So it comes as no surprise that it slipped down a prominent investment banking league table by research house Coalition. Even one of Deutsche’s key personnel said it was “not surprising.”
The Financial Times reported that Deutsche fell from its position as a top three global investment bank this quarter despite retaining that ranking since before the financial crisis in 2007/2008.
It has now moved to fifth place, below Citigroup and Bank of America which both held joint third position and below Goldman Sachs in second place and JPMorgan in first place.
Coalition ranks global investment banks by total revenue taken from fees and trading and converts these into US dollars.
“[The results] are not surprising,” said Ram Nayak, Deutsche Bank’s head of fixed income, to the FT.
“They reflect a well-flagged shift in our strategy that has seen us focus on delivering a better quality of service to a smaller number of clients over a more targeted range of products.”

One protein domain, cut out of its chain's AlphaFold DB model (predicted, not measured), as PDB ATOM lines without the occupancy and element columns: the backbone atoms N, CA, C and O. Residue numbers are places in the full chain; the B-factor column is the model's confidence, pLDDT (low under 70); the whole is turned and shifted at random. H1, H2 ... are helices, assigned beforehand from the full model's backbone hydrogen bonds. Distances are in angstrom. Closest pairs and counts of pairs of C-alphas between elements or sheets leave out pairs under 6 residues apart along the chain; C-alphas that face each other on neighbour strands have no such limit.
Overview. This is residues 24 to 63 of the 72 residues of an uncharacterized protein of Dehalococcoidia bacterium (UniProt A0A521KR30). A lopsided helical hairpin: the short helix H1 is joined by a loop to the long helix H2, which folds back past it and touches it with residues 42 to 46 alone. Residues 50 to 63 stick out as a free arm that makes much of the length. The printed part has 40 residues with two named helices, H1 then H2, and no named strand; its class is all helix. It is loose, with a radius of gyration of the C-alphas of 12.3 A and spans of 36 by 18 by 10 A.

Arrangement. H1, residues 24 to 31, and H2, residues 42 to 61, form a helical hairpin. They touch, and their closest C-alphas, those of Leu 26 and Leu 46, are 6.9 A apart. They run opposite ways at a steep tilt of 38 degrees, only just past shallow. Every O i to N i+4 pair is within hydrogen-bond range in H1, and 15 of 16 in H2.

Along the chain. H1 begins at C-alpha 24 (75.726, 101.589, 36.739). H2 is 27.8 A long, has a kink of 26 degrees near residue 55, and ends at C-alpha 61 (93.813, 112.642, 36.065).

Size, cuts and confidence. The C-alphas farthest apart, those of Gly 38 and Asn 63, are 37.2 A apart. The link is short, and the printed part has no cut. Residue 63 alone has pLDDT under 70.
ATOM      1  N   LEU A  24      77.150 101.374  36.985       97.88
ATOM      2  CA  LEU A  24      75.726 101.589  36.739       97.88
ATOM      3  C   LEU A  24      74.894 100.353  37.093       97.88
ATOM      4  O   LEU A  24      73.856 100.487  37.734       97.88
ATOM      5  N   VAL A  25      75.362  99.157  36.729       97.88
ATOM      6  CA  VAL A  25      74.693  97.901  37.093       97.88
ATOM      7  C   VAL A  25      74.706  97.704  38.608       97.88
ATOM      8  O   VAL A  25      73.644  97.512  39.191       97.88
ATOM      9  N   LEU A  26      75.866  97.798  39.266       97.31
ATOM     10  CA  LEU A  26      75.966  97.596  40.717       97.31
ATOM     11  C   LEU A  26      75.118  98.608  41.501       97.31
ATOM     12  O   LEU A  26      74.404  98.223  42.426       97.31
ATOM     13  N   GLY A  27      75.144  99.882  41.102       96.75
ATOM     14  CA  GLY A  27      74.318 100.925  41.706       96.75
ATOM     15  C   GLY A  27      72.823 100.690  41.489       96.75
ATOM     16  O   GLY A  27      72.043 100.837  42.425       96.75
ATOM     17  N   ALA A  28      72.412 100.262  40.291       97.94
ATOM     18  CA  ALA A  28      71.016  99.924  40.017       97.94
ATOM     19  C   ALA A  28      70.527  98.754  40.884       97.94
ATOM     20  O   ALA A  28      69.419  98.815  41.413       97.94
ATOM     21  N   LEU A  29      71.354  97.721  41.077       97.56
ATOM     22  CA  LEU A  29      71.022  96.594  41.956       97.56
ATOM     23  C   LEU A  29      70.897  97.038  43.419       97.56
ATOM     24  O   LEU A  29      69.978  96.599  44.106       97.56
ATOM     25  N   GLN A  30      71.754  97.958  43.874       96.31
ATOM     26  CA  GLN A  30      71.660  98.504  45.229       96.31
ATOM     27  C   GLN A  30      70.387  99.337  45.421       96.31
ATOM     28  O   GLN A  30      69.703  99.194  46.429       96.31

Deutsche Bank’s struggles in the past year or so are well documented, and new CEO John Cryan is trying to turn the bank on its head in the pursuit of new success. Since taking the reins last year, Cryan has criticised banking’s bonus culture, shaken up the bank’s board, and is reportedly working 15-hour days to turn Deutsche around.
Meanwhile, Deutsche confirmed in October last year that it was cutting 9,000 jobs and leaving 10 countries in a bid to shore up costs.
However, as Business Insider revealed last month, one of Deutsche’s key trading businesses — rates — is suffering amid the tough start to the year.
The rates-trading business focuses on the trading of government debt and interest-rate derivatives and it targeted ambitious revenue growth in 2016.
However, sources told Business Insider that while overall business has picked up over the past six weeks across Wall Street, Deutsche Bank’s rates revenues are still down compared with the same period last year.
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